How to Fix White Smoke

Easy step by step guide on why an automobile would omit white smoke or steam from the exhaust tail pipe, this information pertains to all internal combustion vehicles.

Step 1 - White smoke is a normal bi product of the combustion process, when the exhaust system warms up it evaporates the water before its seen. Before the exhaust is heated by the engine combustion process a small amount of steam will be emitted.

Evaporated Water

Step 2 - When an excessive amount of steam or smoke is present and stays with the vehicle as the engine warms up coolant is being allowed to enter the engine combustion process.

White Smoke or Steam from Tailpipe

Step 3 - Some intake manifolds distribute coolant into and throughout the cylinder head(s). If the gasket that seals the intake manifold to the cylinder head fails it can allow coolant to enter the intake port and then into the combustion chamber. Once the intake manifold has been removed inspect the gasket, if the gasket has rotted or has dilapidated areas between the intake port and the cylinder head it could allow coolant to transfer into the cylinder intake port. Learn more

Intake Manifold

Step 4 - When coolant is in the combustion chamber and the intake gasket is okay, the engine must be further disassembled to locate the failure. Coolant is circulated from the block through to the cylinder head(s). A head gasket is used to seal the cylinder head(s) to the block, when this gasket fails it can allow coolant to leak into the engine cylinder combustion area causing a constant stream of smoke from the exhaust pipe.

Coolant Ports

Step 5 - A cylinder head is constructed of machined aluminum and is susceptible to cracking when over heated, when replacing a head gasket be sure to have the head pressure tested for cracks on internal and machined surface areas, also have the head re-surfaced to help it seal evenly with the head gasket and engine block.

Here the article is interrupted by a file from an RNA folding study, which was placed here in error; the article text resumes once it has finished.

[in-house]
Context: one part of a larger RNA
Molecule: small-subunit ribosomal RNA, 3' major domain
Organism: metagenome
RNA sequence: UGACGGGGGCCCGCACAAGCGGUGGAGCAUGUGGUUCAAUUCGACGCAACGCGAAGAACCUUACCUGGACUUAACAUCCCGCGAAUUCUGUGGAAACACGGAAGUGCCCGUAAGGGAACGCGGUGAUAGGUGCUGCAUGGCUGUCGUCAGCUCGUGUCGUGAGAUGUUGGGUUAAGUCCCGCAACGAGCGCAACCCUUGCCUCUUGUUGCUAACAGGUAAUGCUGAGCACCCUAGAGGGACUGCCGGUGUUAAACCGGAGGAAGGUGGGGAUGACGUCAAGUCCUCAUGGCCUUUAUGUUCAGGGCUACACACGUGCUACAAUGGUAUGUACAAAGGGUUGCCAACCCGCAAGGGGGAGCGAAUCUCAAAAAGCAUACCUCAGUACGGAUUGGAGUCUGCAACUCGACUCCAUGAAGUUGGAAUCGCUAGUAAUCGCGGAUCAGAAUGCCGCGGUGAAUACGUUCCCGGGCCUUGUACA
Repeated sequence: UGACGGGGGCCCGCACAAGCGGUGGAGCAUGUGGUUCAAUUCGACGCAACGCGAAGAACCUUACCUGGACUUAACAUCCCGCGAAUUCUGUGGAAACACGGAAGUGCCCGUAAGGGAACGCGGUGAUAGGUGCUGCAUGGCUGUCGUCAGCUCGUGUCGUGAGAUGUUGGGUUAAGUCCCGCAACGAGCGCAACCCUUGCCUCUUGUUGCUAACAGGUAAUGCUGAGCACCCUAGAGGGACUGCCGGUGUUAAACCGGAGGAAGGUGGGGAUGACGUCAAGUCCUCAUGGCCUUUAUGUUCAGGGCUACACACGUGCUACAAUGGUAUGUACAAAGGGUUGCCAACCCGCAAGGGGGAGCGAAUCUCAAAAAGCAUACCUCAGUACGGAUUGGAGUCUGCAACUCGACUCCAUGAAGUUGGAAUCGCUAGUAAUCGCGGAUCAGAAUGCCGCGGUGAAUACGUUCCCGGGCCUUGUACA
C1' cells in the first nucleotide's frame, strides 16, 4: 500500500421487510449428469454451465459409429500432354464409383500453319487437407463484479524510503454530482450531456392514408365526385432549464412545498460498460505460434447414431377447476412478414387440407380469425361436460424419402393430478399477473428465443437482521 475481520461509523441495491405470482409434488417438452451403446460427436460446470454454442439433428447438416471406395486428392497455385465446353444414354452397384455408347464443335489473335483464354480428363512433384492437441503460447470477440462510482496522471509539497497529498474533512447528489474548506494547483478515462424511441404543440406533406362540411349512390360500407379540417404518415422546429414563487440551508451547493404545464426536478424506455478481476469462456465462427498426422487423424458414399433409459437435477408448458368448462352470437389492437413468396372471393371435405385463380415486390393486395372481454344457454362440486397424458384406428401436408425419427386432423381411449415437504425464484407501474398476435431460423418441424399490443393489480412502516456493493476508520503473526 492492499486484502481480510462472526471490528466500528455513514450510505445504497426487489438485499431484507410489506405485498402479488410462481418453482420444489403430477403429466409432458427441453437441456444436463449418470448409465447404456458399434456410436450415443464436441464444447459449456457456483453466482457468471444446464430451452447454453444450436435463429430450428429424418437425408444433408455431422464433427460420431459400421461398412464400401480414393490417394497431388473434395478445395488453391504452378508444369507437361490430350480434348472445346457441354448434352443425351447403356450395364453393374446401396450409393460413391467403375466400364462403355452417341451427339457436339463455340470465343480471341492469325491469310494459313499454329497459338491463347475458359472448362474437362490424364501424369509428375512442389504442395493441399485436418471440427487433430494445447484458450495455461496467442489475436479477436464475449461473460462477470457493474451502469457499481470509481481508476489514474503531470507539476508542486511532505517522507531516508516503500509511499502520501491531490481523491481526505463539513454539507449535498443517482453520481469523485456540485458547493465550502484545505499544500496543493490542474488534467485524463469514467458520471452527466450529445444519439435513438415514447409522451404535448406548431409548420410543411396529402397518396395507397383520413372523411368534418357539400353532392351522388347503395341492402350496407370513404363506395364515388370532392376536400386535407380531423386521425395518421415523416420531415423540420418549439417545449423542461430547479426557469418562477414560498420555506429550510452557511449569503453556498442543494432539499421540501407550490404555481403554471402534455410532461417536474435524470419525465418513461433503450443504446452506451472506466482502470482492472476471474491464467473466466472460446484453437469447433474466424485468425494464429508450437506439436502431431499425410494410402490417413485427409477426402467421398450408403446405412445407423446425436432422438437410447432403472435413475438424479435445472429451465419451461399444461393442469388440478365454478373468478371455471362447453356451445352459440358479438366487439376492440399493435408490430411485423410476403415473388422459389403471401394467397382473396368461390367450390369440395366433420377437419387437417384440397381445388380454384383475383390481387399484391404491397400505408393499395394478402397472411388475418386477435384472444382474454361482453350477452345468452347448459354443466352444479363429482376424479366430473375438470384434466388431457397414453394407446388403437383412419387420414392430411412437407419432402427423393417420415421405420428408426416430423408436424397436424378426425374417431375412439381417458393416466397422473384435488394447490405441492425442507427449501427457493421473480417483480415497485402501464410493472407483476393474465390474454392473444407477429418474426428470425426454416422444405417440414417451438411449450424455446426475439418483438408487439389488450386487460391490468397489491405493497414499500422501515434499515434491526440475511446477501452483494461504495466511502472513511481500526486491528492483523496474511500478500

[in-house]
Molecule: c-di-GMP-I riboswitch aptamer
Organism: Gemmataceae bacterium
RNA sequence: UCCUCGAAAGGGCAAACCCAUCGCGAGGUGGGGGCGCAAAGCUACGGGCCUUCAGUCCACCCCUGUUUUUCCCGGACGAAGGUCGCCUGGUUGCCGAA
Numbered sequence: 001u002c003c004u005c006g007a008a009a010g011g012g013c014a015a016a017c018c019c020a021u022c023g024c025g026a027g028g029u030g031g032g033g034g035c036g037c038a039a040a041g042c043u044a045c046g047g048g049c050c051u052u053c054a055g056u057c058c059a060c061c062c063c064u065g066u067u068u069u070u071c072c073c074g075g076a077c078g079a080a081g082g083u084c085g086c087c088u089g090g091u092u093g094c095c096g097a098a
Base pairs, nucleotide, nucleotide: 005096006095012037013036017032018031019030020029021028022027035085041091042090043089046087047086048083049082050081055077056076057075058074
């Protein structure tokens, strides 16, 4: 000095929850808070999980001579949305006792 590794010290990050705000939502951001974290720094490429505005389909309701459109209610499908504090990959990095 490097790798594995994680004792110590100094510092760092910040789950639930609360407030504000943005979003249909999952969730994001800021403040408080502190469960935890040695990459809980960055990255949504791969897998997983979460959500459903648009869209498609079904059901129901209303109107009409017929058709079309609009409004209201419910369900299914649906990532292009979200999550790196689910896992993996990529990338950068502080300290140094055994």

Helpful Information

The amount of steam produced from the tail pipe while the engine is cold varies due to outside temperature and humidity. Coolant/antifreeze is used to cool the engine during normal operation. If coolant is allowed to enter the combustion chamber, the engine will burn the coolant creating white smoke and steam. When this white smoke/steam is being produced it will be accompanied by a sweet, pungent odor and sometimes engine overheating. This condition will also be accompanied by engine coolant loss with no visible leaks.

Combustion chamber coolant leaks can be tricky because the repairs can overlap, and its difficult to know which one it is before dis assembly. Example: A repair shop has determined coolant is entering the engine combustion chambers, as they disassemble the engine they discover the intake manifold gasket failed. It's up to the honesty of the repair shop to alert the customer the repair will be less than quoted.

Or the opposite can happen.

Example: A repair shop has estimated a blown head gasket replacement job, once the dis assembly is complete they inform you the head gasket is okay, they sent the cylinder head out for testing and its okay as well. This only leaves the engine cylinder block as the failure, and must be replaced to repair the problem, and that is costly (new engine in most cases).

Article published